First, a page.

Top news: The National Security Agency (NSA) is sweeping up nearly 5 billion mobile phone records per day in a massive surveillance program designed to track the movements of -- and thereby discern hidden relationships between -- individuals worldwide, the Washington Post reports. The program, detailed in documents provided by former NSA contractor Edward Snowden, is not designed to target Americans, although, like many of the other surveillance programs revealed in recent months, it collects data on some "incidentally." The NSA also spies on the millions of Americans who travel abroad with their cellphones each year.
"[T]here is no element of the intelligence community that under any authority is intentionally collecting bulk cellphone location information about cellphones in the United States," Robert Litt, general counsel for the Office of the Director of National Intelligence, told the Post. But according to an unnamed NSA official, the agency is "getting vast volumes" of location data from the cables that connect wireless networks around the globe, including in the United States.
China: Meeting with journalists in Beijing on Thursday, Vice President Joseph Biden publicly criticized China's recent crackdown on foreign press. The United States has "profound disagreements" with China's "treatment of U.S. journalists," he said, referring to the PRC's refusal to renew visas for some two dozen correspondents for the New York Times and Bloomberg News. "Innovation thrives where people breathe freely, speak freely, are able to challenge orthodoxy, where newspapers can report the truth without fear of consequences," he said.
- Gunmen launched a double-pronged attack on Yemen's defense ministry on Thursday, exploding a vehicle and opening fire on people inside the complex.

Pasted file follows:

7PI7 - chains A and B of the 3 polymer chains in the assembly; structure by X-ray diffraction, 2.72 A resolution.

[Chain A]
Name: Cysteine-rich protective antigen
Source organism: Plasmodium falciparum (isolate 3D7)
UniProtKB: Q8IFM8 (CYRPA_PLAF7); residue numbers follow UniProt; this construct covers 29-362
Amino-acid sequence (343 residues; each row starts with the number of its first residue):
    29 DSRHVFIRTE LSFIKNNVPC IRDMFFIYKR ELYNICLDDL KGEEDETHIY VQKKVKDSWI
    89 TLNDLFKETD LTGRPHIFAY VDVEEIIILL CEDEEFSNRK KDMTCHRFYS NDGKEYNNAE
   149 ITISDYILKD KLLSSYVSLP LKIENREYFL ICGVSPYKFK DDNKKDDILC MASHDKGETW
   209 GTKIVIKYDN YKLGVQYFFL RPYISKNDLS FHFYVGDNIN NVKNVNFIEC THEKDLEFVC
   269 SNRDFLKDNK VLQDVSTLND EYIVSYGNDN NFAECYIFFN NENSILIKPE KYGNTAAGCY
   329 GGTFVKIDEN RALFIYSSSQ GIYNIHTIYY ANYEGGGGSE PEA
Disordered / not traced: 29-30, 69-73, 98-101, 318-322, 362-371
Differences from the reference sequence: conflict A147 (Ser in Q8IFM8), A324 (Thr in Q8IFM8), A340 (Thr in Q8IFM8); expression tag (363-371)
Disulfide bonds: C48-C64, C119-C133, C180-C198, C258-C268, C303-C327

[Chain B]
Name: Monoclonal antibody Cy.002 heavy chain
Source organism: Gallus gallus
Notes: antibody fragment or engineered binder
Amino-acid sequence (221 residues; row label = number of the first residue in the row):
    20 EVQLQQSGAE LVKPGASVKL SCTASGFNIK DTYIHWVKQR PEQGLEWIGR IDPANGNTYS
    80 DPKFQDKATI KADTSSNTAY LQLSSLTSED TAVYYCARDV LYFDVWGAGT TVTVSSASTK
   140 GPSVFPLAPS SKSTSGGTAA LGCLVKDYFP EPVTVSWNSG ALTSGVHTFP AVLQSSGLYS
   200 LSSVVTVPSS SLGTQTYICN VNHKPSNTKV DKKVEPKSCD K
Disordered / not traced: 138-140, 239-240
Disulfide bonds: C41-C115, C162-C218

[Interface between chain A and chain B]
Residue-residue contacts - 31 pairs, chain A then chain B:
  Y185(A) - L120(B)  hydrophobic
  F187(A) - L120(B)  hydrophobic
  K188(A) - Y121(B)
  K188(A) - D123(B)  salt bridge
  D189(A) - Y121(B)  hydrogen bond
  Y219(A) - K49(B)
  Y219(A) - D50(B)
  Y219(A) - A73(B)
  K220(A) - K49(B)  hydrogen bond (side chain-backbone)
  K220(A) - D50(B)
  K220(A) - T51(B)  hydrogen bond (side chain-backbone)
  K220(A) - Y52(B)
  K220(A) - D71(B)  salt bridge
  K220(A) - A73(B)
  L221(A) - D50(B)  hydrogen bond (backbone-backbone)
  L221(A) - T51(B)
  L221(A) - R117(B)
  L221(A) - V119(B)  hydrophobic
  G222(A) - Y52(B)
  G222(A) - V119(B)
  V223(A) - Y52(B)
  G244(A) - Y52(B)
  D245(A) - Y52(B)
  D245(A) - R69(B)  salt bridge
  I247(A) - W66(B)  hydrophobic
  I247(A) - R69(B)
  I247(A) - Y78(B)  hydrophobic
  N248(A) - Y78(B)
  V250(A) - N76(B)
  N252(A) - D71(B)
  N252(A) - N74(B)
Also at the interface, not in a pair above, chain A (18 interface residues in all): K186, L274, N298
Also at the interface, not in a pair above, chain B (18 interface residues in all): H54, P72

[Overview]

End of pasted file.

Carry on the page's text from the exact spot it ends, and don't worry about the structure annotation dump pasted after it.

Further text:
- Libya's national assembly on Wednesday voted to make Islamic law the basis for all legislation and state institutions.
- A rocket attack on a regime-held area of Aleppo, Syria's second city, left at least 18 people dead on Wednesday.
- Malian authorities on Wednesday discovered a mass grave believed to contain the bodies of 21 soldiers missing since last year's coup.
- As many as 30,000 Eritreans have been abducted and held hostage by smugglers in the Sinai Peninsula since 2007, according to a new study.
- Former South African President Nelson Mandela is "on his deathbed," according to his daughter.
- India's opposition Bharatiya Janata Party is set to make gains in four key state elections, according to exit polls.
- In a meeting with Vice President Joseph Biden on Wednesday, Chinese President Xi Jinping pushed back against U.S. criticism of China's air defense zone in the East China Sea.
- NATO Secretary General Anders Rasmussen said Wednesday that "time is of the essence" for the United States and Afghanistan to reach a long-term security deal.
- Mexican authorities on Wednesday said they had located the stolen radioactive material that prompted a two-day manhunt and set off a national scare.
- Brazil's parliament will wait until next year to vote on a bill that would require Internet companies like Google and Yahoo to store user data on servers inside the country.
- The governor of Argentina's Cordoba province on Wednesday called for "urgent help" in containing a spate of lootings that has already claimed one life.
- France deployed an additional 250 troops to the capital of the Central African Republic on Thursday amidst clashes between militiamen and former rebels.
- Italy's highest court ruled Wednesday that the country's electoral law, responsible for producing a hung-parliament in February, is unconstitutional.
- The Ukrainian Orthodox Church, a staunch supporter of European integration, is actively supporting the anti-government protests in Ukraine.